I started to write about memories sparked by those two events — a car lost to volcanic ash, a smuggled ride into the mountain’s red zone, hollow-faced mountain men slumped in a line at a FEMA center, skeletal young men slumped in a waiting room at a hospital clinic, letters from readers repulsed by those skeletal young men, anguished nights at the keyboard trying to do justice with words. But the details became too many for one piece. Each memory sparked another memory, then another.
That made me think of a practice a writer friend told me about recently. He chose a time frame from his life and free wrote a list of memories from that time. No details — just a sketch outline of moments and people and feelings. It might become a series of prompts for essays, or maybe the spine of a memoir.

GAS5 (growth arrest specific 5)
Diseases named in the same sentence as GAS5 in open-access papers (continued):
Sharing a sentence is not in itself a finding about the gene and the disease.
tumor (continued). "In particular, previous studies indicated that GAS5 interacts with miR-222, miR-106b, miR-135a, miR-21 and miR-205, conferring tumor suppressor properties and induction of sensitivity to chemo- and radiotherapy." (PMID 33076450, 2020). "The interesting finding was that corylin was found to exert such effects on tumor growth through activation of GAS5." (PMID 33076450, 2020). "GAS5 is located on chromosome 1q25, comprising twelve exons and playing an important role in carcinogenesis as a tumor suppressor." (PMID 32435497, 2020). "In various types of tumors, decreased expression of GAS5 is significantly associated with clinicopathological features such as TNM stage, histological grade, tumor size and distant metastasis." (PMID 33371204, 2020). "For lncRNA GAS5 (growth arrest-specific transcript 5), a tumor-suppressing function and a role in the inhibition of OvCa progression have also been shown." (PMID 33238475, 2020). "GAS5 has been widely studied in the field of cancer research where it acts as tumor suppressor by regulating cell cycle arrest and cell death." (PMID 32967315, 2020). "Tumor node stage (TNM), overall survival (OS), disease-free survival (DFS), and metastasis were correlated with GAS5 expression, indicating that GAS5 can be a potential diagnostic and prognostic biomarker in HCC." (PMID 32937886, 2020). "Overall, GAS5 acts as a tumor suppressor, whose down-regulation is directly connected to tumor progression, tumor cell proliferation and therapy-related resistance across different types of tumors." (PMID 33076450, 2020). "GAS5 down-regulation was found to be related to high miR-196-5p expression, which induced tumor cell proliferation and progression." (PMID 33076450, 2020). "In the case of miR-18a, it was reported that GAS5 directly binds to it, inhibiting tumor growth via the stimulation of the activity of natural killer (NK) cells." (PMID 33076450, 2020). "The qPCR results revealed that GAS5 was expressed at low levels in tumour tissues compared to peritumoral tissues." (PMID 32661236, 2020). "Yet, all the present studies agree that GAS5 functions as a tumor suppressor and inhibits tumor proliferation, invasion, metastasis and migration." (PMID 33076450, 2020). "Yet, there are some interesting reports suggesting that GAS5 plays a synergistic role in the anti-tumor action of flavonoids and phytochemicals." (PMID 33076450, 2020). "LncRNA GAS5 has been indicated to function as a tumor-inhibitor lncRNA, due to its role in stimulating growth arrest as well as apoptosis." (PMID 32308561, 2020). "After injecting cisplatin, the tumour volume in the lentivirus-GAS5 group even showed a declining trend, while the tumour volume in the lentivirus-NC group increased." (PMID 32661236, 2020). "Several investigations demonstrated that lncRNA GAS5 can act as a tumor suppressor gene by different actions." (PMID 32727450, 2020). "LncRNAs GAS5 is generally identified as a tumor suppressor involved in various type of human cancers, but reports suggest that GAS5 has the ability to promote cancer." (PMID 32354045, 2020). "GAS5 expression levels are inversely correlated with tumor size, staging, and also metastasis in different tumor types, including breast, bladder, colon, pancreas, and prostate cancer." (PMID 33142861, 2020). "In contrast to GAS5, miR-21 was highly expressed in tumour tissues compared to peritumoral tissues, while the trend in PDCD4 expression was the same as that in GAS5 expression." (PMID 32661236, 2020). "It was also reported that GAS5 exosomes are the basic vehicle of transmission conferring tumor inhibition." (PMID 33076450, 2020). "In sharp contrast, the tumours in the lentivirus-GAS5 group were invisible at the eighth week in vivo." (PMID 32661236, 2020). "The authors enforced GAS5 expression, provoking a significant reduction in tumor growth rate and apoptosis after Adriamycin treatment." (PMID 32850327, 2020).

I can imagine using that technique in a writing workshop to help people identify high points in a story they want to write, or even to call up descriptive details. It could even help a reporter find the best scenes for an immersive narrative.
In my case, without even making a list about Mount St. Helens or AIDS, I was called back to the lessons I learned from those assignments, and how they served me again and again in other stories. So now I’m making that lessons list, with a quick note about the stories that birthed them, and how aspects of stories then show up in stories now. That may be nothing more than a fun stroll down memory lane for me. But it also could lead to essays, workshop exercises or that journalism book I’m probably never going to write.